You could use
loop, like this:
(defun running-sum (xs)
(loop with sum = 0
for x in xs
collect (setf sum (+ sum x))))
(running-sum '(1 2 3 4))
It's fundamentally the same thing, but it uses a local variable instead of a global one, and might be more clear.
Alternatively, you could define a recursive function, and a wrapper function:
(defun running-sum-recursive (xs)
(running-sum-recursive2 0 xs))
(defun running-sum-recursive2 (sum xs)
(if (eq xs nil)
(let ((new-sum (+ sum (car xs))))
(cons new-sum (running-sum-recursive2 new-sum (cdr xs))))))
(running-sum-recursive '(1 2 3 4))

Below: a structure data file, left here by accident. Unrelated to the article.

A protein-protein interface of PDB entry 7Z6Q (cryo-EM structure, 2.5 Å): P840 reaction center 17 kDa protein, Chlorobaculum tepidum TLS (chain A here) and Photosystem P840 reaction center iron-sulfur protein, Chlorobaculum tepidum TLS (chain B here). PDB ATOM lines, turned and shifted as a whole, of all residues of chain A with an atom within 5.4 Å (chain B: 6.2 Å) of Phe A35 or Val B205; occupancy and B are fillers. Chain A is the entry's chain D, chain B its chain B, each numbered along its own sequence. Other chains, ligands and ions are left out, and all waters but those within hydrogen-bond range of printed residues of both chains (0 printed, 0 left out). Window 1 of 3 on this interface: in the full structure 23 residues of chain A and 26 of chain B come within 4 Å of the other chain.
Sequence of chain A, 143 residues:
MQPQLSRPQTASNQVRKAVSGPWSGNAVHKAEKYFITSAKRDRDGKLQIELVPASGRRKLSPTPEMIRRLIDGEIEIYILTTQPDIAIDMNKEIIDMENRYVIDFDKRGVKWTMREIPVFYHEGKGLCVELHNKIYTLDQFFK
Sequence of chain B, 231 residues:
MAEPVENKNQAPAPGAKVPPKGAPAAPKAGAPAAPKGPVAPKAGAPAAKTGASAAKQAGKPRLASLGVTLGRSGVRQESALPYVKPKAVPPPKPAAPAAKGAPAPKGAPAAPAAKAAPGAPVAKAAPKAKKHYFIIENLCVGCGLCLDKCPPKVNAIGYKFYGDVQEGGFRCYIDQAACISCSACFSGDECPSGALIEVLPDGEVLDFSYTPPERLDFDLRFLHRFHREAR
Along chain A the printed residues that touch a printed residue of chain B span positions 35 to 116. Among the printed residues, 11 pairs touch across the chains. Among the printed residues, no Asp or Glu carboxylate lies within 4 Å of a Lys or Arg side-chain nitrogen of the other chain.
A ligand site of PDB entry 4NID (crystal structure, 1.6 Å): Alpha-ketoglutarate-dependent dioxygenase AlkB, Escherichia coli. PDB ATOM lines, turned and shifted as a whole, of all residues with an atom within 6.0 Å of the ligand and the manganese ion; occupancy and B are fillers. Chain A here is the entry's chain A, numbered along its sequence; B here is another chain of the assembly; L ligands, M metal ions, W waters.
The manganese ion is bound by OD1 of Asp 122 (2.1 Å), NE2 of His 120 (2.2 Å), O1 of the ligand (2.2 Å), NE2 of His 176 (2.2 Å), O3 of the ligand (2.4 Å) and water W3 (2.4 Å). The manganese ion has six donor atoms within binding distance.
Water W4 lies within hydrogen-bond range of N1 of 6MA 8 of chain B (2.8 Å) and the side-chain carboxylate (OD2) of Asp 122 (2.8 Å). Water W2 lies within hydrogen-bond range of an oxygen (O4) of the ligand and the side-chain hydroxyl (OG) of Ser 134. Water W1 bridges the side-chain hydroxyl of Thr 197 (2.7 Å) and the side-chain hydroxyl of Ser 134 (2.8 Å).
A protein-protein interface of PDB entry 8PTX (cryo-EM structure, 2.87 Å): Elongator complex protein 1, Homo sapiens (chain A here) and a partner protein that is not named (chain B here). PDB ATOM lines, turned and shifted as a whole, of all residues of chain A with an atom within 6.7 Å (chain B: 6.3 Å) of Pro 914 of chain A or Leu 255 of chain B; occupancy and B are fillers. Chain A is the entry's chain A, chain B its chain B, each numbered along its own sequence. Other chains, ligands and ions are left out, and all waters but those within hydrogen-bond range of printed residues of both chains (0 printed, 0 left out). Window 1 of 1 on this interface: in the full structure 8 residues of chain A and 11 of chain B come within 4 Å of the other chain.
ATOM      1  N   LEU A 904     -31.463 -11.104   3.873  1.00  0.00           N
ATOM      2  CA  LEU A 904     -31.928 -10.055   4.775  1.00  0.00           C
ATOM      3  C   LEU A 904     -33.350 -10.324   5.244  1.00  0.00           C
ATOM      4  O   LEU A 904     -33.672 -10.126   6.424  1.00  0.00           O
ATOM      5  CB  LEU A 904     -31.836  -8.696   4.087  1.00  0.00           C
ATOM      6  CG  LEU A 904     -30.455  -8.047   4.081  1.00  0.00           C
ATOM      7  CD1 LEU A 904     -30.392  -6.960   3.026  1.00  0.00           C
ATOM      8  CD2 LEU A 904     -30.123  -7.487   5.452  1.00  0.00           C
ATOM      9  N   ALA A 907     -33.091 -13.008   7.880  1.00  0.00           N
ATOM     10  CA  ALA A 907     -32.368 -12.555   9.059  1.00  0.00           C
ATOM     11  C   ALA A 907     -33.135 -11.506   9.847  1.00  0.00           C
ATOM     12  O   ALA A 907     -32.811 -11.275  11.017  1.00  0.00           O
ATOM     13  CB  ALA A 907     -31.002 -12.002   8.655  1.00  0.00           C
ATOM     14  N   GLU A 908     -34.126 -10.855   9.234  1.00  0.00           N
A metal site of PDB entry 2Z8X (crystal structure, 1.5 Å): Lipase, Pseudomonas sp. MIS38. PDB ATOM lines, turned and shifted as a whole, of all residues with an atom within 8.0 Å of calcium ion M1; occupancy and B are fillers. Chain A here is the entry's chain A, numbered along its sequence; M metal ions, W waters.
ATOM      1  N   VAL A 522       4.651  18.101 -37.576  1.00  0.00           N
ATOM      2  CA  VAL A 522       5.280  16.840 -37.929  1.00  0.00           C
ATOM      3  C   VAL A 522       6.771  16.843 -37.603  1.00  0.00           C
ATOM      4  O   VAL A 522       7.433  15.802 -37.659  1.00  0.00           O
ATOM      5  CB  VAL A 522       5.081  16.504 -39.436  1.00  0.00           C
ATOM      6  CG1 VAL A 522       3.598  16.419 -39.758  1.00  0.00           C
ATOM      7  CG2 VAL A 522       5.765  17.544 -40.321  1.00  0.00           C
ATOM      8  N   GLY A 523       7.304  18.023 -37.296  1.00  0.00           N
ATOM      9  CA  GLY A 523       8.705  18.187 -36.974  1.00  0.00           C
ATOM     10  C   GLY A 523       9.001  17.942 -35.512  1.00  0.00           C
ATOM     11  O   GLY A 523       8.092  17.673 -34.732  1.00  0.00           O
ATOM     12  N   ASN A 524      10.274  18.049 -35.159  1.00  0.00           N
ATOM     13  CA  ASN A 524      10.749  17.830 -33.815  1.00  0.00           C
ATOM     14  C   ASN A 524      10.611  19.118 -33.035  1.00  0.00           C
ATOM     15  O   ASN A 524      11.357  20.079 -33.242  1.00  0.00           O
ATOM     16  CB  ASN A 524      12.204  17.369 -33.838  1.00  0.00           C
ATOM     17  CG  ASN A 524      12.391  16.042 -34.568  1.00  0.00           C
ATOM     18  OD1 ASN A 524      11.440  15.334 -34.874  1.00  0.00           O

However this seems needlessly complicated to me when
loop is available.
Note that in Haskell, you could do a running sum like this:
runningSum xs = scanl1 (+) xs
runningSum [1, 2, 3, 4]
The key here is the
scanl1 function. It's possible that something similar exists in Lisp (and we've very nearly written it twice now), but I haven't used Lisp in a while.
Edit: After some searching, I don't think Common Lisp includes anything quite like
scanl1, so here they are:
(defun scanl (f val xs)
(loop for x in xs
collect (setf val (funcall f val x))))
(defun scanl1 (f xs)
(cons (car xs)
(scanl f (car xs) (cdr xs))))
(scanl1 #'+ '(1 2 3 4))
Edit: Thanks to huaiyuan's answer for a suggestion about how the loops could be shortened.